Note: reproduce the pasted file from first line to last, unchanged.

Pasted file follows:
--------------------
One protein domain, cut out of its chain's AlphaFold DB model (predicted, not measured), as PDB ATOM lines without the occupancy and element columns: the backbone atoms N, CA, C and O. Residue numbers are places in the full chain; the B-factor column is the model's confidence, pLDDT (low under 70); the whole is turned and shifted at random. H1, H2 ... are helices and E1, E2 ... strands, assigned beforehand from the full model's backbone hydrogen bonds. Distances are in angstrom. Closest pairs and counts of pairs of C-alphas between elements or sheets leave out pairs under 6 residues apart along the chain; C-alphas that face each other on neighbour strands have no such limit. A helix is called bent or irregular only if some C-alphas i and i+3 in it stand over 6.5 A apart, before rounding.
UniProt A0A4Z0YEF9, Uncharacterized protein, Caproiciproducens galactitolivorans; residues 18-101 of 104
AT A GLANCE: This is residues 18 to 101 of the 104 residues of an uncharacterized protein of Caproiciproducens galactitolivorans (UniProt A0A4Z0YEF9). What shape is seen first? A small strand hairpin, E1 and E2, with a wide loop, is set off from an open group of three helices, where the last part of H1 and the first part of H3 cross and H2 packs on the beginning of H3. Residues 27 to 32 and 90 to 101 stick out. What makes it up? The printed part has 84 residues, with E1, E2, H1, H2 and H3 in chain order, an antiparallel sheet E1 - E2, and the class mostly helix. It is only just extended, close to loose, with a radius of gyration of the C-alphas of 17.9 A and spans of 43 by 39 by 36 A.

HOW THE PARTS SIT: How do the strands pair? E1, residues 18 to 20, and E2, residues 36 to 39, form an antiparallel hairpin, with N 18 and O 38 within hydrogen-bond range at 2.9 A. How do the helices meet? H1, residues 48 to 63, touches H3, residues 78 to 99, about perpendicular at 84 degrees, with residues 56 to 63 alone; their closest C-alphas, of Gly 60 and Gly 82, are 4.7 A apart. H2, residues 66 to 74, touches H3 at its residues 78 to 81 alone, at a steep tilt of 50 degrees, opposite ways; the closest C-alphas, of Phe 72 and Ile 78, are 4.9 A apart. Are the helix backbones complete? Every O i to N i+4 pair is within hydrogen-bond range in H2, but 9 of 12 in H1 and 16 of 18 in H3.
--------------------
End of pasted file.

One protein domain, cut out of its chain's AlphaFold DB model (predicted, not measured), as PDB ATOM lines without the occupancy and element columns: the backbone atoms N, CA, C and O. Residue numbers are places in the full chain; the B-factor column is the model's confidence, pLDDT (low under 70); the whole is turned and shifted at random. H1, H2 ... are helices and E1, E2 ... strands, assigned beforehand from the full model's backbone hydrogen bonds. Distances are in angstrom. Closest pairs and counts of pairs of C-alphas between elements or sheets leave out pairs under 6 residues apart along the chain; C-alphas that face each other on neighbour strands have no such limit. A helix is called bent or irregular only if some C-alphas i and i+3 in it stand over 6.5 A apart, before rounding.
UniProt A0A4Z0YEF9, Uncharacterized protein, Caproiciproducens galactitolivorans; residues 18-101 of 104
AT A GLANCE: This is residues 18 to 101 of the 104 residues of an uncharacterized protein of Caproiciproducens galactitolivorans (UniProt A0A4Z0YEF9). What shape is seen first? A small strand hairpin, E1 and E2, with a wide loop, is set off from an open group of three helices, where the last part of H1 and the first part of H3 cross and H2 packs on the beginning of H3. Residues 27 to 32 and 90 to 101 stick out. What makes it up? The printed part has 84 residues, with E1, E2, H1, H2 and H3 in chain order, an antiparallel sheet E1 - E2, and the class mostly helix. It is only just extended, close to loose, with a radius of gyration of the C-alphas of 17.9 A and spans of 43 by 39 by 36 A.

HOW THE PARTS SIT: How do the strands pair? E1, residues 18 to 20, and E2, residues 36 to 39, form an antiparallel hairpin, with N 18 and O 38 within hydrogen-bond range at 2.9 A. How do the helices meet? H1, residues 48 to 63, touches H3, residues 78 to 99, about perpendicular at 84 degrees, with residues 56 to 63 alone; their closest C-alphas, of Gly 60 and Gly 82, are 4.7 A apart. H2, residues 66 to 74, touches H3 at its residues 78 to 81 alone, at a steep tilt of 50 degrees, opposite ways; the closest C-alphas, of Phe 72 and Ile 78, are 4.9 A apart. Are the helix backbones complete? Every O i to N i+4 pair is within hydrogen-bond range in H2, but 9 of 12 in H1 and 16 of 18 in H3.